Only one piece of equipment is absolutely required for ice fishing: a gizmo to cut a hole in the ice.
There are three such tools.
A spud, the simplest, is a steel rod about four feet long with a sharp end. No instructions needed.Just muscle.
A hand auger is a drill with a brace-and-bit type drive unit. Augers come in six- and eight-inch widths, and are recommended over spuds when the ice is a foot or more thicker.
A power auger is a drill with a chainsaw motor on it, which makes a terrible racket and is needed only by very serious ice anglers. It also is heavy and a pain to carry to distant spots on a lake.
Any light rod will do, but traditional ice-angling gear is the tip-up rig, which is a cross of two sticks with a cheap reel attached. Commercial ones cost from $2.50 to $5. The cross straddles the hole and the reel and monofilament line sit in the water.
A spring mechanism sets a red flag up when a fish takes the bait.
Tip-ups, spuds and augers are hard to find hereabouts, but most Pennsylvanian tackle stores stock them.
Almost everyone uses live bait for ice fishing, from small shiner miniows for panfish and bass to six-inch and larger suckers and smelts for huge pike.
An ice fishermen will set several tip-ups (five is the Pennsylvania limit) and then cut another hole through which he will jig a shiny ture like a Swedish pimple or an ice fly.
Ice fishermen believe that the crystal clear winter water favors those who use the lightest-test line they feel they can get away with.
One steadfast rule for ice fishing is never to go alone. If you fall in, you won't last long enough for someone to find you. Another rule -- never venture out on ice less than four inches thick. Check the depth near shore with the spud if you have doubts.
Also, never get so overheated cutting holes that you perspire, because when you stop you'll freeze.
Here are some reports from Pennsylvania southern-tier lakes last weekend.
LAKE MARBURG in Codorus State Park near Hanover reported five to six inches of ice in the coves, with some open water in the main lake. Fishermen were catching walleye and yellow perch.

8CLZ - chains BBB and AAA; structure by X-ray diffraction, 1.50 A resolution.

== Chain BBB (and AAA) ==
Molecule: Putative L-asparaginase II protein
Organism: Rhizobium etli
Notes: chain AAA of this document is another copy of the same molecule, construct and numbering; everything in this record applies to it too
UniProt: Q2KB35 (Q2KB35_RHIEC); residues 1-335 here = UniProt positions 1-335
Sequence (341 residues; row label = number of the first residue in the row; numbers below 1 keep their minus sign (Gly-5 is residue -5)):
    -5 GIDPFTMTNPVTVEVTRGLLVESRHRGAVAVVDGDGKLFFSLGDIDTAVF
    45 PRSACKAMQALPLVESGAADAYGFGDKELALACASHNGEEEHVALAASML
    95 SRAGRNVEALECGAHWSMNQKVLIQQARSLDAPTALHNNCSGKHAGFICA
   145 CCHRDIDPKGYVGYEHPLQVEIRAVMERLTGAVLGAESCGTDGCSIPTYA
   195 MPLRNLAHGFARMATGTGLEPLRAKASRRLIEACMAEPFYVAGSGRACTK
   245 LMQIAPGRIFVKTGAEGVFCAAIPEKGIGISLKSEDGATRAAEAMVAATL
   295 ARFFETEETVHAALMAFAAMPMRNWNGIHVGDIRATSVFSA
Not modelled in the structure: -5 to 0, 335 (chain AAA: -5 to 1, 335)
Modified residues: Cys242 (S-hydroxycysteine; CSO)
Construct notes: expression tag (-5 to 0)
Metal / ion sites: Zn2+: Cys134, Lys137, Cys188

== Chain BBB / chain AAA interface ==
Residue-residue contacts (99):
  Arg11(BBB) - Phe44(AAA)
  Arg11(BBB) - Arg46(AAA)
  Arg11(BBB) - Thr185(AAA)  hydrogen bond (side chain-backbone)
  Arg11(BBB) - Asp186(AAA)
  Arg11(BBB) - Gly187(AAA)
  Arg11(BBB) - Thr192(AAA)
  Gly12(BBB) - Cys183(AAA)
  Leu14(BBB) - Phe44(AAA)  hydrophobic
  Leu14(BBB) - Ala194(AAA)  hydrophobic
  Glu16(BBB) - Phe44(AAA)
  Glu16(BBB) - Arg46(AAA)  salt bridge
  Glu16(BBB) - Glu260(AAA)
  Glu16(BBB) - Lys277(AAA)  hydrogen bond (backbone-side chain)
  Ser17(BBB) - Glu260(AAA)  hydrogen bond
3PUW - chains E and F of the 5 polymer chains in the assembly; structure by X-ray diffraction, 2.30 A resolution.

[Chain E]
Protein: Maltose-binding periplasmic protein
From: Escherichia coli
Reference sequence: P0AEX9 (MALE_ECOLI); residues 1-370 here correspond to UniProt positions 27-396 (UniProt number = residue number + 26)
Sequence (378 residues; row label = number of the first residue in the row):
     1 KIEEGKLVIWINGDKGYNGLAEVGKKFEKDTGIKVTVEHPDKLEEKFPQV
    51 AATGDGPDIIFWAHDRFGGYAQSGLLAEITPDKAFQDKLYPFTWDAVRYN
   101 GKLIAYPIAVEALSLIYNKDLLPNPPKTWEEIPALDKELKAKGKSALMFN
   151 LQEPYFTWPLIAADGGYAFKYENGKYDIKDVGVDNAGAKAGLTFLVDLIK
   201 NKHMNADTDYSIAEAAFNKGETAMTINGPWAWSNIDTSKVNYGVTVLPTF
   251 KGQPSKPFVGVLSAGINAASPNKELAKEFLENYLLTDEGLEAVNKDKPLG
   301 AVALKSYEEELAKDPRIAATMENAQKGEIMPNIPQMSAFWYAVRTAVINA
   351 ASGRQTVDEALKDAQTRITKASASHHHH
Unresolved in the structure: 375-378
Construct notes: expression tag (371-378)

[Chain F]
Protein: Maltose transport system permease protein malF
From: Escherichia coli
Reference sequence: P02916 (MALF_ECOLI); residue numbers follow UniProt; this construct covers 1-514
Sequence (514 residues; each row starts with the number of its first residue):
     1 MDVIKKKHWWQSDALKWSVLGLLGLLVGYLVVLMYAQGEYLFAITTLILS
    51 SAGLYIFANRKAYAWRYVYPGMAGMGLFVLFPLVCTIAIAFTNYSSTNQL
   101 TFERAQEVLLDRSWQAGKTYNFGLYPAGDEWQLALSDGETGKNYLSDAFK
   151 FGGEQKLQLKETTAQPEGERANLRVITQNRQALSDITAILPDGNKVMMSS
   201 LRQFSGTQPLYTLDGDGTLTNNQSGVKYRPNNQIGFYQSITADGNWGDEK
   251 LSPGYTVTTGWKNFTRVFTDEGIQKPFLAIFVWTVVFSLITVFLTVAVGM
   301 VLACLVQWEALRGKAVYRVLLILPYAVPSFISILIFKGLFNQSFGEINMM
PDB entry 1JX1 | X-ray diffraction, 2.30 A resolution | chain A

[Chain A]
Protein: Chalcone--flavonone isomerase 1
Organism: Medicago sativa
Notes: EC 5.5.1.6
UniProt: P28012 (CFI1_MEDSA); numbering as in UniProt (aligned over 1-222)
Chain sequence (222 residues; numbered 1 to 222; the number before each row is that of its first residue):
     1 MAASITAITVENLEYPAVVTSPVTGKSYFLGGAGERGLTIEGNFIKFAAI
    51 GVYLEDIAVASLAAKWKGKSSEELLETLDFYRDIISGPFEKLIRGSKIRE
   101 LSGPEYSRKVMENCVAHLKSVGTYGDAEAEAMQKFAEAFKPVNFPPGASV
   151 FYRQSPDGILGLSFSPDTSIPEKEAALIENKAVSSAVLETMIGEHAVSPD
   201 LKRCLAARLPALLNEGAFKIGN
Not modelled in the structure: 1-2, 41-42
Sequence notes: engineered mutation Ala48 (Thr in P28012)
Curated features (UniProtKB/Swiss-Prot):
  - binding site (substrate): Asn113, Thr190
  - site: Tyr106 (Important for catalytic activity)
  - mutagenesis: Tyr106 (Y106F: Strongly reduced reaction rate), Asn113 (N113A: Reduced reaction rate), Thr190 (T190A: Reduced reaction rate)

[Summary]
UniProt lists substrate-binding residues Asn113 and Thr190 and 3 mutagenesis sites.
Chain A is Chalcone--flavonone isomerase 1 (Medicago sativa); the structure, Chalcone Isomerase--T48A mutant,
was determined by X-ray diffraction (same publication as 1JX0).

LAKE PINCHOT on Route 74 northwest of York reported five to eight inches of ice. Anglers caught several northern pike over 30 inches, plus crappies, bluegills and pickerel.
LETTERKENNY ARMY DEPOT lake near Roxbury in northern Franklin County had no ice-depth report, but ice fishermen were fishing there and catching trout. Letterkenny and some other lakes are stocked with trout in the fall, specifically for ice anglers.
COWANS GAP STATE PARK near McConnellsburg in Fulton County is another trout lake. There was no report on ice depth but there was ice fishing and trout were caught.
SOMERSET LAKE in Somerset reported 12 inches of ice and catches of panfish, northern pike and muskies. Similar reports on ice depth came from HIGH POINT LAKE and LAUREL HILL STATE PARK, trout lakes in Somerset County.
Out-of-state fishermen need a $14 permit to fish in Pennsylvania. Permits are available at most tackle stores.
There may be some ice fishing this winter in close-in spots in Maryland and Virginia, but there is none yet. Usually what ice fishing there is hereabouts is short-lived.
Burke Lake and Lake Accotink in northern Virginia permit ice fishing when it's safe and the National Park Service is planning an ice-fishing demonstration on a pond at the Great Falls Park in Virginia at 1 p.m. Jan. 28, if the ice is good.
In Maryland there should be good ice fishing a little later in the season at Broad Creek below Conowingo dam on the Susquehanna River and at Deep Creek Lake. Both are long drives, however. For the last two years there has been thick ice on the Severn, Magothy and South rivers near Annapolis and plenty of pickeral and perch fishing, but these rivers are only safe in the deepest of freezes, and so far this year the weather has been mild.